Season 2, Episode 17
For Friday, December 11, 2015
“God Demands Our Worship”
HOST: Wade Webster
Not only does God desire and deserve our worship, He demands it. Worship is a must (John 4:24). Understanding that worship is a weekly requirement of God helps us to give it the priority that it needs to have in our lives. As we get ready to worship this week, let’s make sure that we begin our week with worship.
“The woman saith unto him, Sir, I perceive that thou art a prophet. Our fathers worshipped in this mountain; and ye say, that in Jerusalem is the place where men ought to worship. Jesus saith unto her, Woman, believe me, the hour cometh, when ye shall neither in this mountain, nor yet at Jerusalem, worship the Father. Ye worship ye know not what: we know what we worship: for salvation is of the Jews. But the hour cometh, and now is, when the true worshippers shall worship the Father in spirit and in truth: for the Father seeketh such to worship him. God is a Spirit: and they that worship him must worship him in spirit and in truth” (John 4:19-24).
Not only did Jesus make clear to the Samaritan woman that worship is that which God desires and deserves, He made clear that worship is that which God demands. Notice that he referred to true worship as a “must” (John 4:24). The word “must” means “it is necessary.” It refers to that which is “binding“ (Strong’s #1163). As the Creator (Rev. 4:11), the Sustainer (Heb. 1:1-3), & the Redeemer of man (Rev. 5), it is God’s right to demand certain things of man. Because of who God is and because of what He has done, it is man’s whole duty to “fear“ him and to “keep His commandments“ (Eccl. 12:13). The word “fear” refers to “reverence” and means “to venerate, to worship God” (Wilson’s 159). In life as well as in worship, man must reverence God as his Maker, Sustainer, and Redeemer. Obviously, we are not ruling out the free will of man. Just like Adam and Eve in the Garden of Eden, man makes the choice as to whether or not he will obey the commands of God (Gen. 3). As you know, God does not force man to serve or worship Him. However, He does make clear the rewards of obedience and the wages of disobedience.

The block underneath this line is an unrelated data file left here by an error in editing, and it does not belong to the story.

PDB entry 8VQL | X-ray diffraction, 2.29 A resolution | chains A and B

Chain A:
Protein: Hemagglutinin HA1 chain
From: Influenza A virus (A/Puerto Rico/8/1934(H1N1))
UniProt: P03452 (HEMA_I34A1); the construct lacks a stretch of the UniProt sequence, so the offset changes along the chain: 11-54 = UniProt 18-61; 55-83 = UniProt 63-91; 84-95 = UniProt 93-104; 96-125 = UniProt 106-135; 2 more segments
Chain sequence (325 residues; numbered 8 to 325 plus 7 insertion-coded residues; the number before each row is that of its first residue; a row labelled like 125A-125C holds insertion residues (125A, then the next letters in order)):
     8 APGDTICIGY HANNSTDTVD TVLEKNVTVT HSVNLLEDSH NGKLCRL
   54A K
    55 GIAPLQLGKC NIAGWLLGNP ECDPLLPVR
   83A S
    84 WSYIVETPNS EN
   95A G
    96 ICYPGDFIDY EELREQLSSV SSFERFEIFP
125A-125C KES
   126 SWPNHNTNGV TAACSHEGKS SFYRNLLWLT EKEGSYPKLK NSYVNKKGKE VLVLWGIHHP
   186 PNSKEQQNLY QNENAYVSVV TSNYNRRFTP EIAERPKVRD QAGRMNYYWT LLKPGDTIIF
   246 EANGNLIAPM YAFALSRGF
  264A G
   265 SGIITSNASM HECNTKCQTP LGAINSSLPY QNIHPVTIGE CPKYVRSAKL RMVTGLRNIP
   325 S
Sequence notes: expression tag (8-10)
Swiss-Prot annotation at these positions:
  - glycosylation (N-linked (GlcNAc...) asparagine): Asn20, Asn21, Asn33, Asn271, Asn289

To better understand the necessary and binding nature of true worship, let us consider other passages which also employ the word “must”:
It was a must that Jesus go to Jerusalem, suffer, die, and rise again the third day (Mt. 16:21; Mk. 8:31; Lk. 9:22; 17:25; 22:7; 24:7; John 3:14; 12:34; 20:9; Acts 17:3). It was necessary in order to fulfill the Scriptures(Mk. 14:49; Lk. 22:37; 24:44), to usher in the New Testament (Heb. 9:16), and to provide man with the remission of sins (Heb. 10:3-4; Mt. 26:28).
It was a must that Nicodemus be “born again” (John 3:7) and it is a must that we are baptized for the remission of our sins (Saul – Acts 9:6; 22:16; Philippian Jailor – Acts 16:30-34).
It is a must that we all appear before the judgment seat of Christ so that we may receive the things that we have done in our bodies whether they are good or bad (2 Cor. 5:10).
It is a must that those who serve as elders (1 Tim. 3:2, 7; Tit. 1:7) and as deacons meet certain qualifications (1 Tim. 3:8, 11). The qualifications are not mere suggestions. They are requirements.